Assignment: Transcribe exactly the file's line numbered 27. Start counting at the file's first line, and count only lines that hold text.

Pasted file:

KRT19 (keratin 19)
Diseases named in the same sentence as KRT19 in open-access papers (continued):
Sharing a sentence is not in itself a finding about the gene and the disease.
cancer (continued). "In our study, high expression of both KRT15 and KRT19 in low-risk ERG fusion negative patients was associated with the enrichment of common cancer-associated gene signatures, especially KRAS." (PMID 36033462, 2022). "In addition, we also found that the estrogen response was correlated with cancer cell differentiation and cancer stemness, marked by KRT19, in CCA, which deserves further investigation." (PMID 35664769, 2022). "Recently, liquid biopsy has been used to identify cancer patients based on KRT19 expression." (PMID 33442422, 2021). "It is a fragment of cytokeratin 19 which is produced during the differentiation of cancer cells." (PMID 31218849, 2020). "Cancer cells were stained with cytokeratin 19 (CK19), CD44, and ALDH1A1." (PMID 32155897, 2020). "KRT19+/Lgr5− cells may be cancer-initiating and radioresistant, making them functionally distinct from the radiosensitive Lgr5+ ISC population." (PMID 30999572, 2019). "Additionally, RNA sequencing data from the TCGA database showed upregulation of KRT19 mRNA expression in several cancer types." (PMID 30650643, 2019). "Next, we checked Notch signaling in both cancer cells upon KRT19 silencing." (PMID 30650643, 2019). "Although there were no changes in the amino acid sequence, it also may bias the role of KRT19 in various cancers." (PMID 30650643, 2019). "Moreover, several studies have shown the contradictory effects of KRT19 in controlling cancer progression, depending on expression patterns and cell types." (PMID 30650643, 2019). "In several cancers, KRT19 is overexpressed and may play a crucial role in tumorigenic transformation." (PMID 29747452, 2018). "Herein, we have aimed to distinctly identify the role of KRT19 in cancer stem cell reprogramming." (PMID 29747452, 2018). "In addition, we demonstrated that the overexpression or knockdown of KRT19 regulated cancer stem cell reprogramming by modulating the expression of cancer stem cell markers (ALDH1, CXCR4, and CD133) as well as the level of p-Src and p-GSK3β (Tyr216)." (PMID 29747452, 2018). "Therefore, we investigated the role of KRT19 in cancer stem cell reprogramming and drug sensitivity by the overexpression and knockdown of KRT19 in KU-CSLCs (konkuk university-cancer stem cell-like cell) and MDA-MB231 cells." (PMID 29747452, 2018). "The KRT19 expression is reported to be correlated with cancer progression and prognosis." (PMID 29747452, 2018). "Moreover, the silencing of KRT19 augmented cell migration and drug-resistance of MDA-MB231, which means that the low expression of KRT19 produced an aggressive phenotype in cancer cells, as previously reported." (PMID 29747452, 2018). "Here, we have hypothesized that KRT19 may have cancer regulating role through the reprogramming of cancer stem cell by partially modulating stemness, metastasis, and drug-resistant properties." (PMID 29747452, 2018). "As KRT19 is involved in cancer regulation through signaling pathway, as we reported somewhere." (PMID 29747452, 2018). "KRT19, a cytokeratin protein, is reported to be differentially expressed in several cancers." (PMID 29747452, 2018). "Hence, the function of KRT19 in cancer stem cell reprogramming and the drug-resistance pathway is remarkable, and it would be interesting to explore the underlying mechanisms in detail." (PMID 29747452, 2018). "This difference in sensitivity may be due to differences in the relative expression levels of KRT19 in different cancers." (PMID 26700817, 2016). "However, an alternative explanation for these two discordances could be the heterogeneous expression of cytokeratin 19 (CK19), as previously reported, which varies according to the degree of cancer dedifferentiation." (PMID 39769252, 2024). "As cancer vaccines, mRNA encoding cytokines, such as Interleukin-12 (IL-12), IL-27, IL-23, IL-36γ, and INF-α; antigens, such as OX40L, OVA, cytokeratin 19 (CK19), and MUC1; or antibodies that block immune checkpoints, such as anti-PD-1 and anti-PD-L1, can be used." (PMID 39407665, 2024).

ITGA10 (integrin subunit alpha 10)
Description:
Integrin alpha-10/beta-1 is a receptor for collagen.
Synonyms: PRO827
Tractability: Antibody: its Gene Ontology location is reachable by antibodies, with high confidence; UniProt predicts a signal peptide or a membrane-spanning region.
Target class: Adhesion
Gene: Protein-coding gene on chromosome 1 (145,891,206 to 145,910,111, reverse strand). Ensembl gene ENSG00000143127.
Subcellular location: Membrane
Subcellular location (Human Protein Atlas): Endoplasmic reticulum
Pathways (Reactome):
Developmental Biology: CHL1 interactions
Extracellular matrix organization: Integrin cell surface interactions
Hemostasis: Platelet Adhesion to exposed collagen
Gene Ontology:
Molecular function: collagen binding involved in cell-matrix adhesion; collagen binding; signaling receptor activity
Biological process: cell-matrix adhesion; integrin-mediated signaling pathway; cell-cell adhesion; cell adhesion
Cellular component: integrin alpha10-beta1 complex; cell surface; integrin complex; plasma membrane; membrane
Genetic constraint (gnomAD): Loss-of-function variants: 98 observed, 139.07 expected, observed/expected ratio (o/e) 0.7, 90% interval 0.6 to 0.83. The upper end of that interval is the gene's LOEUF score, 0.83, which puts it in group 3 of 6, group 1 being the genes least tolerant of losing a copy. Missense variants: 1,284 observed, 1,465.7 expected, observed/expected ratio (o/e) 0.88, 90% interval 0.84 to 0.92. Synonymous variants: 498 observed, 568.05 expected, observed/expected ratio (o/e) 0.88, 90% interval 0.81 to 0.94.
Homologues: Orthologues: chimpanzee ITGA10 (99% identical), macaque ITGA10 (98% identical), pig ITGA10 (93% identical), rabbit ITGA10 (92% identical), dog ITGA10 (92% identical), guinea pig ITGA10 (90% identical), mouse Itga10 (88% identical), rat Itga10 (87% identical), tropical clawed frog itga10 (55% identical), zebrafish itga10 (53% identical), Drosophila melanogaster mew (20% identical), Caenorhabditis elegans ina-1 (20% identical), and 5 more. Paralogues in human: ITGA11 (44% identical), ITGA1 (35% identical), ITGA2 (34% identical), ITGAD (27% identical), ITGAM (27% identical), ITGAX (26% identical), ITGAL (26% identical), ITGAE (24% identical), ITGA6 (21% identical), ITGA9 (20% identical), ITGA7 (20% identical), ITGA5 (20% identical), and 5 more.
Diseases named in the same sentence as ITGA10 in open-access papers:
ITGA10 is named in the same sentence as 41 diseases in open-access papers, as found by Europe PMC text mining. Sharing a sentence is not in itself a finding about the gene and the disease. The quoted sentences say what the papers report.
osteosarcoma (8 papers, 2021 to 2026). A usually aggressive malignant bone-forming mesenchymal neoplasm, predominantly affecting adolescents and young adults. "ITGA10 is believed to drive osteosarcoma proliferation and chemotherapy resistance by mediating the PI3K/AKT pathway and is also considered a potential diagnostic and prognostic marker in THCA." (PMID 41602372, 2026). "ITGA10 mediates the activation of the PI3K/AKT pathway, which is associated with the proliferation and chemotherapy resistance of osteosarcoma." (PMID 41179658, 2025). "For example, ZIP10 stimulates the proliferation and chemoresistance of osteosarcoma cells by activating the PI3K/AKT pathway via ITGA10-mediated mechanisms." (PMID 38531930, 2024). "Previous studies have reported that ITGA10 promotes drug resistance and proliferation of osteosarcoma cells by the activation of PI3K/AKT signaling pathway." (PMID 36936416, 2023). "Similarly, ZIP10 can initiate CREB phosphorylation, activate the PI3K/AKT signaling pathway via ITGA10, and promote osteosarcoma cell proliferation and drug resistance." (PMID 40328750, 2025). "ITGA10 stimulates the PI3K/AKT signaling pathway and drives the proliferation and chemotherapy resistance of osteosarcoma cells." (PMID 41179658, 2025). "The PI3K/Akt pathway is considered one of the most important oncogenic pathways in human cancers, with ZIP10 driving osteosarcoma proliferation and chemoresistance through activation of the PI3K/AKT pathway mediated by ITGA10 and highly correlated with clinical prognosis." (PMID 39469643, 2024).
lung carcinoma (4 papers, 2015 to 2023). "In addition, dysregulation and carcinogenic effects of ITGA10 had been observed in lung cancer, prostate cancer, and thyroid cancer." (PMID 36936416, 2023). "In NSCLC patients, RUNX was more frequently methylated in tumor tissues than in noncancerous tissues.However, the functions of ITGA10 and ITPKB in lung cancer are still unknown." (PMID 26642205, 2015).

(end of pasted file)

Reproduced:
lung carcinoma (4 papers, 2015 to 2023). "In addition, dysregulation and carcinogenic effects of ITGA10 had been observed in lung cancer, prostate cancer, and thyroid cancer." (PMID 36936416, 2023). "In NSCLC patients, RUNX was more frequently methylated in tumor tissues than in noncancerous tissues.However, the functions of ITGA10 and ITPKB in lung cancer are still unknown." (PMID 26642205, 2015).